Justise Winslow reportedly aced pre-draft interviews. So why did he fall?

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Our own Scott Dargis described Justise Winslow’s draft range as the Knicks at No. 4 through the Heat at No. 10, but it’s difficult  to find others who thought there was even a chance Winslow would fall all the way to Miami.

Here’s how a few rated the Duke forward:

Most seemed to agree he was a clear tier above the players below him on those lists, too.

But Winslow slipped to the Heat at No. 10.

What did NBA teams see that so many of us didn’t?

Whatever it was, it apparently didn’t come out during pre-draft interviews.

Zach Lowe of Grantland:

Twenty-nine teams rolled their eyes in June when Justise Winslow fell to Miami at no. 10 in the draft. Winslow may never become a star, but he has a chance at it, and he blew away executives during the draft interview process.

Lowe is plugged in enough to know how teams perceived Winslow’s interviews. I believe, if there were a major red flag, it didn’t pop up there.

My working theory: The NBA consensus on Winslow was about as high as perceived – and if not quite, within the reasonable margin for error – but the teams picking before the Heat just happened not to like him as much.

Taking Winslow No. 4 would have been too high, and the Knicks made a better call with Kristaps Porzingis. I wasn’t as high on Hezonja as most, but few complained about the Magic taking him at No. 5. Admittedly, his upside is incredible. If a team has an appetite for risk, Hezonja made sense over the safer Winslow.

With respect to Winslow, it really got interesting at No. 6.

The Kings, who picked Willie Cauley-Stein at No. 6, deserve little benefit of the doubt for their drafting acumen. I rated Emmanuel Mudiay higher than Winslow, so I don’t knock Denver for picking the point guard at No. 7. The Pistons took Stanley Johnson over Winslow at No. 8, but that could just be a minority opinion. The Hornets are clearly in win-now mode, so polished senior Frank Kaminsky appealed to them at No. 9. Plus, Michael Jordan is hardly a reputable drafter.

So, a few teams didn’t like Winslow. It doesn’t mean the NBA as a whole thought less of him than it appeared.

If the Celtics were drafting before Miami, they would have taken him – and they offered a boatload of draft picks for that opportunity. I suspect many other teams would have drafted him sooner if positioned to do so.

Maybe something will emerge about why Winslow fell, but it darn sure wasn’t how he played at Duke, and it apparently wasn’t his pre-draft interviews. We’re running out of possibilities.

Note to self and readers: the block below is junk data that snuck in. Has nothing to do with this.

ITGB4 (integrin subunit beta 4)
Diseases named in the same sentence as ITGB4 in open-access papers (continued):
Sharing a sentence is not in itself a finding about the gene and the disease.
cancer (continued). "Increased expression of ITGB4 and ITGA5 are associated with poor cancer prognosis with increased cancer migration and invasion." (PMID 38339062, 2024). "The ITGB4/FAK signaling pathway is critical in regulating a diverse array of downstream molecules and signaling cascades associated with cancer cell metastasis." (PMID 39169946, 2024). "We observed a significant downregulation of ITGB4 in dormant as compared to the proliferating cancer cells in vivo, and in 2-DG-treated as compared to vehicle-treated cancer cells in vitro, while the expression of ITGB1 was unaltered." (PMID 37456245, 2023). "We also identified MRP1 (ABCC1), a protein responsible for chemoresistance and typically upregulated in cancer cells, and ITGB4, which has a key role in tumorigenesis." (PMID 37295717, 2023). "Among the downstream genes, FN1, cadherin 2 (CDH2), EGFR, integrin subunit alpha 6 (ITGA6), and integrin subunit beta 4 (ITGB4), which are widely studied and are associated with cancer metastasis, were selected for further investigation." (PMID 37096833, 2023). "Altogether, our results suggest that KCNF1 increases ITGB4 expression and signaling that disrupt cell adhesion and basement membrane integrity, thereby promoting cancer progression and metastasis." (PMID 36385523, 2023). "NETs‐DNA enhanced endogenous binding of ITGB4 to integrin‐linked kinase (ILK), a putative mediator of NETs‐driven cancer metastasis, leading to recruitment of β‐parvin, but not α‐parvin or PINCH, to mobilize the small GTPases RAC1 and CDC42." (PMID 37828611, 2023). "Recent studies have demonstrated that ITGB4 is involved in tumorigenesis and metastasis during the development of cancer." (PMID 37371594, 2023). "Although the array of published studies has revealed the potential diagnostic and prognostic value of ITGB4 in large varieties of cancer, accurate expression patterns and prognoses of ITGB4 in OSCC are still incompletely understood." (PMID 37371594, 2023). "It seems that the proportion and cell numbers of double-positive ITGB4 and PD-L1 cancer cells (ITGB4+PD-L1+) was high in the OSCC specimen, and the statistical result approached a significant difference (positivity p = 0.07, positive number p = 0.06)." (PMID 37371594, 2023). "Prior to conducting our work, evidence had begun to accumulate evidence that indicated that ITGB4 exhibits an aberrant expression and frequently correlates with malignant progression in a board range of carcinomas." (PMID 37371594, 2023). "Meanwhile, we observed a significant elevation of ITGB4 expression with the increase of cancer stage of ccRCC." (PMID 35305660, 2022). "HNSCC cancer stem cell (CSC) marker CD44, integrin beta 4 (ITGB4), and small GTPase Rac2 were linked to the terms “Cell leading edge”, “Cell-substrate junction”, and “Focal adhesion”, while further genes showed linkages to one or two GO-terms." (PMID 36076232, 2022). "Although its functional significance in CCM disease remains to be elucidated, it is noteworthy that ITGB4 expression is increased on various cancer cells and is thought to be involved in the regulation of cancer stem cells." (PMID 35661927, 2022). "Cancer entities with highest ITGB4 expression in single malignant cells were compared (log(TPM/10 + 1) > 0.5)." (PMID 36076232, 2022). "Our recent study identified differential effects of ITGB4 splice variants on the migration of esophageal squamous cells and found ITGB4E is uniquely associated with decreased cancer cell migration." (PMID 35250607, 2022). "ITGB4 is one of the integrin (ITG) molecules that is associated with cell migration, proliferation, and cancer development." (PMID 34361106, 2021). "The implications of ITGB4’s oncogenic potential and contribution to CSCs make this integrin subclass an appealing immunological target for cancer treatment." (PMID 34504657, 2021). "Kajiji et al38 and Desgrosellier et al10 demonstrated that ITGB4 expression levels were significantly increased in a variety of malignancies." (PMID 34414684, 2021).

Rumor: Suns prefer drafting Ja Morant over drafting Zion Williamson

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Duke power forward Zion Williamson is overwhelmingly favored to be the No. 1 pick in the upcoming NBA draft. Murray State point guard Ja Morant is the leading candidate to be the No. 2 pick.

But what if Phoenix lands the top pick?

Suns general manager James Jones has his own ideas about the draft. The thoroughness of Phoenix’s scouting leaves a lot to be desired. The Suns badly need a point guard.

With all those factors, Phoenix might be the biggest wildcard with the No. 1 pick.

Sam Vecenie of The Athletic:

Sources around the NBA are buzzing that Morant is actually the player the Suns prefer to end up with. Particularly, Jones is thought to be a fan of the dynamic lead guard. It’s not a surprise, given their need at the point guard position. But color me skeptical that the team would actually take him at No. 1.

I see a few possibilities:

  • Phoenix rates Morant ahead of Williamson but would be afraid to pass on Williamson. Not only is Williamson the consensus top pick, he is the biggest star coming out of college basketball in years.
  • The Suns would rather have Morant plus whatever they could get for trading down than Williamson. That might even be reasonable, though we don’t know how potential trade packages would look.
  • People around the league are taking (easy) shots at Phoenix, even if these claims are untrue.

The Suns should draft whichever player they believe will have the brightest future. Period.

Passing on Williamson just because they have Deandre Ayton would be only compounding mistakes. There is not a single player in Phoenix good enough to justify passing on Williamson. Point guards will be available via free agency and trade.

If the Suns truly believe Morant will have a better career than Williamson, they should draft Morant. Making a pick for marketability or fear of backlash is misguided.